Posted by: Joel Stonington on November 28, 2011 at 7:19 PM
Federal Judge Jed S. Rakoff struck down a $285 million settlement between the SEC and Citigroup on Monday. To outsiders who’ve complained that banks have gotten away with slaps on the wrist, it might appear that the problem with the settlement was that it didn’t involve enough money and wasn’t tough enough. For those who’ve been following the legal issues, it’s really about information and disclosure.
“Basically, the judge threw down the gauntlet, not just to the SEC but to any other government agency seeking to settle a case without admissions or a trial,” said Joseph A Grundfest, professor at Stanford Law School and former SEC commissioner.
The SEC alleged that Citigroup misled investors on a package of mortgage-backed securities. The bank allegedly shorted those securities to generate profits of $160 million. According to the complaint, investors lost more than $700 million.
The nature of this settlement, and other similar cases, leave little information divulged, even to the judge. Without those details, Rakoff wrote that he had little basis to decide if the settlement was fair. The judge questioned why the settlement was so modest, why there was so little evidence for the charges, and why the SEC decided on lesser charges despite allegations of fraud: “The SEC, for reasons of its own, chose to charge Citigroup only with negligence.”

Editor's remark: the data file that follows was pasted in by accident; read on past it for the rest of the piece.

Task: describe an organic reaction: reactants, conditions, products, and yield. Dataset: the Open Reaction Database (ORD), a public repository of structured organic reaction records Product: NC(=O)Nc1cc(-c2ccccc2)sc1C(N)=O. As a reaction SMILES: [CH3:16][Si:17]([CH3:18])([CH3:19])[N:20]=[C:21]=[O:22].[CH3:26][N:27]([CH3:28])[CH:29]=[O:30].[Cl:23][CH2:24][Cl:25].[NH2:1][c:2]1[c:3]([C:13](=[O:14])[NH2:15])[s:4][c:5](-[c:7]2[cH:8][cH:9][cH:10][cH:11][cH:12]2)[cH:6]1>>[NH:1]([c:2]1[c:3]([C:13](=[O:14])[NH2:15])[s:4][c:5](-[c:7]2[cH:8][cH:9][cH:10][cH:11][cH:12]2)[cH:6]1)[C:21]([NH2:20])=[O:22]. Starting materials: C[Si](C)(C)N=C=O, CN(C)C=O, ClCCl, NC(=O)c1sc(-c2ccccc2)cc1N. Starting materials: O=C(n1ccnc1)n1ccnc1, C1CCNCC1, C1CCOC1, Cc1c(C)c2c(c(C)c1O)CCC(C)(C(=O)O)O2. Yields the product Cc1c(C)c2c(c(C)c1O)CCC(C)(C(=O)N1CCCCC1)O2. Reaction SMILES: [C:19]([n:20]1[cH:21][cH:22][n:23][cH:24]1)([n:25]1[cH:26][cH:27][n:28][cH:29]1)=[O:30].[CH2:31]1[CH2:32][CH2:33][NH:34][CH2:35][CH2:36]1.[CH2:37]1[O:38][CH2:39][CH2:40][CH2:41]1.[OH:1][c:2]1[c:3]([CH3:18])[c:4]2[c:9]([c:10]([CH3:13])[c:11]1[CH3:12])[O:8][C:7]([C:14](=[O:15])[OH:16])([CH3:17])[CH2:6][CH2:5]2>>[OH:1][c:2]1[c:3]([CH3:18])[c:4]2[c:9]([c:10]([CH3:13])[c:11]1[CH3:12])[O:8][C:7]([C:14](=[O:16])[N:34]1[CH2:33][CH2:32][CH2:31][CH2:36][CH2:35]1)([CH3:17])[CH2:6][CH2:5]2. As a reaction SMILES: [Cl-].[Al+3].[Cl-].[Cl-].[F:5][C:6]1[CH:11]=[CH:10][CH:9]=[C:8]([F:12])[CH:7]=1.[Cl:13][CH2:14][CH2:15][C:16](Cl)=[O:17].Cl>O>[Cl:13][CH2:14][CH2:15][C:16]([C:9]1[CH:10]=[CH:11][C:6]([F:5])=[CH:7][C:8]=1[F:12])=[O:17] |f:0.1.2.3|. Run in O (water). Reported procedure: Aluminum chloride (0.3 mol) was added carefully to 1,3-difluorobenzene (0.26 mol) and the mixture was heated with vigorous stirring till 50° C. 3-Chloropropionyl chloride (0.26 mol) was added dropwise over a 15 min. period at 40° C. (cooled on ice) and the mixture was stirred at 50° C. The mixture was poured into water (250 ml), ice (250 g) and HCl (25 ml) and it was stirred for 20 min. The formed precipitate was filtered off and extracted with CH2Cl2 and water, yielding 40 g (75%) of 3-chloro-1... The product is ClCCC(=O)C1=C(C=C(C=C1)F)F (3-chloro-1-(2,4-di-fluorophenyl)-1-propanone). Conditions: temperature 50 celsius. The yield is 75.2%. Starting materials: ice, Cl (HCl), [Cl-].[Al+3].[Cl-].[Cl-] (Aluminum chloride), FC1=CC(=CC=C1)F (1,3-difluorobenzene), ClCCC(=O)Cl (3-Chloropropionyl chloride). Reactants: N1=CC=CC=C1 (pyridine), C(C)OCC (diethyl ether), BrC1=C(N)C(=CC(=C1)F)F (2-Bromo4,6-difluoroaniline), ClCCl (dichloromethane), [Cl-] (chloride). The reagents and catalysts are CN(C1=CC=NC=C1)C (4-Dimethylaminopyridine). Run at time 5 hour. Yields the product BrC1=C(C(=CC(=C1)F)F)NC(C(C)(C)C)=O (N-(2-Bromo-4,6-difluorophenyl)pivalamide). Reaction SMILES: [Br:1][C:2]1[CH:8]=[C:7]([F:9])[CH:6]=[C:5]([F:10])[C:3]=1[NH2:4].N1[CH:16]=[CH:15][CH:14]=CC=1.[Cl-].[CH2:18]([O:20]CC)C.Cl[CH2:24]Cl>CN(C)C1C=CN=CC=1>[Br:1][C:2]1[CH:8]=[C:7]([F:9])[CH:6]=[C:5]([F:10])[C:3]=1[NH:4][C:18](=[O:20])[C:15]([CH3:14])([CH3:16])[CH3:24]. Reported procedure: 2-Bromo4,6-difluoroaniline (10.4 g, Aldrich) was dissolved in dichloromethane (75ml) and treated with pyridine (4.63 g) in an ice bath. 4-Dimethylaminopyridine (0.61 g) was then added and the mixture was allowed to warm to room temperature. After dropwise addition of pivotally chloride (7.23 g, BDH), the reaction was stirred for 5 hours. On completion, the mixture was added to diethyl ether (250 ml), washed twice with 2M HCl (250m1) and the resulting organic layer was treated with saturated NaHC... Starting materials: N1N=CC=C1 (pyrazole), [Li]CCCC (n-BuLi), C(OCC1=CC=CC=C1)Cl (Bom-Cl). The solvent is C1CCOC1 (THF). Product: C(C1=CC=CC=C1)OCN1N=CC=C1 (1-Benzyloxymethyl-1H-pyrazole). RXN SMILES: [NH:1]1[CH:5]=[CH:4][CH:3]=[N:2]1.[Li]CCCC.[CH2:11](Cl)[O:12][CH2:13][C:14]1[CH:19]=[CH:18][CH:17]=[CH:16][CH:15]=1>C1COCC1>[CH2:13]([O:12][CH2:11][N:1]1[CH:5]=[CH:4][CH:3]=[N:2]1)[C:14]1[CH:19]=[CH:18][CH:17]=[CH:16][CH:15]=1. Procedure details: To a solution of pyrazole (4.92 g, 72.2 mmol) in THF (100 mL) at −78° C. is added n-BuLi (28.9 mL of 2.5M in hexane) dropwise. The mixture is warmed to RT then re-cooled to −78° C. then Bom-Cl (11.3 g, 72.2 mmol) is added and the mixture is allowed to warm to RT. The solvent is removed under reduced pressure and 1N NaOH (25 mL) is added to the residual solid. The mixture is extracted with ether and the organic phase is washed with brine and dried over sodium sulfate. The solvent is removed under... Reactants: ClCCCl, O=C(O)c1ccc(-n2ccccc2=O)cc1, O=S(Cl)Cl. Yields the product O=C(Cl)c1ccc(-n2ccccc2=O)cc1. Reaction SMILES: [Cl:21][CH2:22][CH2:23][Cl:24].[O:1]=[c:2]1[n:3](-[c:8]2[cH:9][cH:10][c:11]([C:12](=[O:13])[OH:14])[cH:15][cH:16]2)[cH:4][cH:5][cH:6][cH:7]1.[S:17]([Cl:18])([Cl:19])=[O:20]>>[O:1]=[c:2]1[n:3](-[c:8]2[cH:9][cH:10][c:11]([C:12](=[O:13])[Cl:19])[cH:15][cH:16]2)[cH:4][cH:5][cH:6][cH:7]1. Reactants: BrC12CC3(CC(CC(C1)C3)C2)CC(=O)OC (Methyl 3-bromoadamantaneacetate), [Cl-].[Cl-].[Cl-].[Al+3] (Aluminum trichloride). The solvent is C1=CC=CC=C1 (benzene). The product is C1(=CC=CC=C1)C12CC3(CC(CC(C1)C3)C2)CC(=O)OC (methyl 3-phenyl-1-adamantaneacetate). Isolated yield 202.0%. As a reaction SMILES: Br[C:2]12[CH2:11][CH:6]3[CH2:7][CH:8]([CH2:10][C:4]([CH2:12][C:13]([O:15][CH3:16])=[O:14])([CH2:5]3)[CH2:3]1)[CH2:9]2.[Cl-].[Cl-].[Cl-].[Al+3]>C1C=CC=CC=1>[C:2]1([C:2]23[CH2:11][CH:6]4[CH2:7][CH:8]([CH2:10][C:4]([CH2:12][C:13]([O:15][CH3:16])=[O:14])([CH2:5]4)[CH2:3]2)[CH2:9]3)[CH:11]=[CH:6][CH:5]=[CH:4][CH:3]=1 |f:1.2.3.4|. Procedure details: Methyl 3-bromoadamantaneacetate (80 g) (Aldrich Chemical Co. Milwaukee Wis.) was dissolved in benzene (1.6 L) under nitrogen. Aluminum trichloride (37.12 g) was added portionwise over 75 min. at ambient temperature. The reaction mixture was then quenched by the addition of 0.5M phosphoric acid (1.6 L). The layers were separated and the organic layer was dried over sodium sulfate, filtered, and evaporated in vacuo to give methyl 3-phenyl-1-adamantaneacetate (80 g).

“An application of judicial power that does not rest on facts is worse than mindless, it is inherently dangerous,” Rakoff wrote. “The injunctive power of the judiciary is not a free roving remedy to be invoked at the whim of a regulatory agency, even with the consent of the regulated. If its deployment does not rest on facts - cold, hard, solid facts, established either by admissions or by trials - it serves no lawful or moral purpose and is simply an engine of oppression.”
Before Rakoff’s decision, the agreement between the SEC and Citigroup was seen by some bloggers as just another example of letting corporate wrongdoers off easy. As one writer put it on AlterNet, a progressive online news site, “Once again bank criminals were allowed to walk without admitting anything! Common sense tells us nobody would agree to pay more than a quarter of a billion dollars unless did they’d done something very, very wrong.”
Rakoff and other federal judges have opposed settlements for alleged wrongdoing at major banks. In 2007, U.S. District Judge Ellen S. Huvelle of the District of Columbia refused to approve a $75 million settlement between Citigroup and the SEC, writing, “You expect the court to rubber-stamp, but we can’t,” according to the Wall Street Journal. And in 2009, Judge Rakoff rejected a $33 million settlement with Bank of America (it was approved a year later, for $150 million). At that time, Rakoff said that the final result was “half-baked justice at best,” according to the New York Times.
It may seem that Judge Rakoff is taking a stance that echoes a central complaint of the Wall Street protesters. But John C. Coffee Jr., a professor at Columbia Law School and friend of Rakoff, cautioned against that view. “Don’t confuse judge Rakoff with some member of the Occupy Wall Street movement,” Coffee said. “He spent his professional career defending corporations and investment banks as a securities litigator.”
Coffee noted that Rakoff had taken it a step further by saying a settlement without admitting or denying guilt is viewed as “a cost of doing business” by companies that deal with the SEC.
Coffee continued: “The SEC is an overworked, underfunded agency under great strain. I sympathize with them. The answer is not to enter into weak, cosmetic settlements. The answer is to bring fewer cases and litigate them more intensively.”